Lakeview Trail, 0.5 mile: Ends at a small pebbled beach with a panoramic view: to the west, The Point picnic and swimming areas; to the southwest, the Arbuckle Dam; to the southeast, the Buckhorn arm of the lake. In the late fall and winter, your patience will be rewarded with an extravaganza of bald eagles. 

There are many side trails that connect the main ones. You may want to take a “path less traveled” and follow your own route. Among the side trails are: 

 Flower Park, 0.5 miles (very easy)

Antelope and Buffalo Springs, 1.2 miles  (easy)

Rock Creek Multi-Use Trails, 2.1 to 4.4 miles (easy to moderate)

Bison Pasture Trail, 1.9 miles (moderate)


The Recreation Area provides habitat for quail, turkey, squirrel, rabbit, dove, ducks, geese, deer, red fox, bobcat and opossum. Look up into the trees and you might catch a glimpse of flying squirrels. Think of it as nature’s Cirque du Soleil!

Near the boundary between forest and prairie, you might be lucky enough to see a bull snake, the nine-banded armadillo or an eastern meadowlark.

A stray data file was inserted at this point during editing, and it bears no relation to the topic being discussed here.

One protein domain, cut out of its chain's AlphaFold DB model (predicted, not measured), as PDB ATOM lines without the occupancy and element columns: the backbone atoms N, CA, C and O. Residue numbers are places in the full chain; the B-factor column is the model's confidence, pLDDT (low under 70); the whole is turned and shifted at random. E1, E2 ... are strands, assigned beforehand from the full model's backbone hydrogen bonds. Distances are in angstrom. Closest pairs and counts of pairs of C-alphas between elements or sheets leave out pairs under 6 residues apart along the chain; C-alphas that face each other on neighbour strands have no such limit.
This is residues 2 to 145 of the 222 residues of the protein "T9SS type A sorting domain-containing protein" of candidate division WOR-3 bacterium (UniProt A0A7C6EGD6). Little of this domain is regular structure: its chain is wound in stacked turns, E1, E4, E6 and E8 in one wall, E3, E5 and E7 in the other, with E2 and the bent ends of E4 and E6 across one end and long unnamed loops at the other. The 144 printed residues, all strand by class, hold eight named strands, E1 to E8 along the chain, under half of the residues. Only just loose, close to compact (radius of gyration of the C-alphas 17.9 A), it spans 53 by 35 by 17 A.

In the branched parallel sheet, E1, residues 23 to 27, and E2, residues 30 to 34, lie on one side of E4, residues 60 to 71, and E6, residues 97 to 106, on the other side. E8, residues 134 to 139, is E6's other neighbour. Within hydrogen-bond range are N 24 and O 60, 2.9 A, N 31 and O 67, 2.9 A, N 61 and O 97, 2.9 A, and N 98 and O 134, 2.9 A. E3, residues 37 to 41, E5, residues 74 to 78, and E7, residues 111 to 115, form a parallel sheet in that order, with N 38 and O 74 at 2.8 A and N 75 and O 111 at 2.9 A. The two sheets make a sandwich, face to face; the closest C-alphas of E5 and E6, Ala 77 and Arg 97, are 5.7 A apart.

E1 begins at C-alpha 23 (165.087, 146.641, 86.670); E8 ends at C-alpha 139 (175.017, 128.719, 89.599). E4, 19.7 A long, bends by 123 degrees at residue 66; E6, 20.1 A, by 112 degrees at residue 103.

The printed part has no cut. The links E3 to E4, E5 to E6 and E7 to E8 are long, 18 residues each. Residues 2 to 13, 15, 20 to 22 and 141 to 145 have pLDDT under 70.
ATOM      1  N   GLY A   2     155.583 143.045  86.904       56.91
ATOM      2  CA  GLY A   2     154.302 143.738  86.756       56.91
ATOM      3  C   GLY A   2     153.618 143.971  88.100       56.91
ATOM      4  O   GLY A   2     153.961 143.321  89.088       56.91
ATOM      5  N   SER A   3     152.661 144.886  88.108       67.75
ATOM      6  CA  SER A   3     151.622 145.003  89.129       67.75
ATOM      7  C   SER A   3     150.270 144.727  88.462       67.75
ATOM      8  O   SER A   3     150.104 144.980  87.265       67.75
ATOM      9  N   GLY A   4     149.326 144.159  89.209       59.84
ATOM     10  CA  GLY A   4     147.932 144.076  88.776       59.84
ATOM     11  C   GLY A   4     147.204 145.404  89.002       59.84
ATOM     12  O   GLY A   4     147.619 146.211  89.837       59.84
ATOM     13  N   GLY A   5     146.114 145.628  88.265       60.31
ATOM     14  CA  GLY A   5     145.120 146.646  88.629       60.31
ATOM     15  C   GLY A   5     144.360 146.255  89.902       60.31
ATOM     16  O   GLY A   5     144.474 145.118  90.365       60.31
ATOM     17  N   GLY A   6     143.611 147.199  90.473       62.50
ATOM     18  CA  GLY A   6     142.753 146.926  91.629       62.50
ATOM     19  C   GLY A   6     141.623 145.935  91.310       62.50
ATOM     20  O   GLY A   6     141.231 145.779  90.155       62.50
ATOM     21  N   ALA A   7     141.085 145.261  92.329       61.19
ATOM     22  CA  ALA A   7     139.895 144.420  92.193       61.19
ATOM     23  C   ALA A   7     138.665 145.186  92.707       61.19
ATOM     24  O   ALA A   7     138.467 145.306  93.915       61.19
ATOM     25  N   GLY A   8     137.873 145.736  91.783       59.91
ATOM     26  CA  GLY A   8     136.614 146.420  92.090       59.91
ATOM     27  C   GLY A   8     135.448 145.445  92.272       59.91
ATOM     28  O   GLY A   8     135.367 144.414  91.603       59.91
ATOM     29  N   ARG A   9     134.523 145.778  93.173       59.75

Because hardwood forests meet grasslands, north overlaps south, and with the central flyways nearby, there are more birds, and more types of birds, than are found in much larger areas.


Hunting is allowed in specified park zones as scheduled as long as you have the proper permits and licenses. Hunting licenses are available at the Chickasaw Visitor Center.

Please note: Trapping is never allowed.

Current Hunting Dates (please see the official Hunting Map and Regulations):

Deer Archery, Youth Deer Gun, Deer Muzzleloader, Dove, Rail, Gallinule, Crow, Waterfowl, Turkey Fall Archery, Pursuit with Hounds, Predator/Furbearer Calling: Same as statewide season dates.

 Deer Gun: Same as statewide season dates.

Quail, Snipe, Woodcock, Rabbit, Squirrel: Same as statewide season dates, except closed during the first nine days of deer gun season.

Turkey Fall Gun: Same as statewide season dates, limit one tom turkey.

Turkey Spring, Youth Turkey Spring: Same as statewide season dates, limit one tom turkey.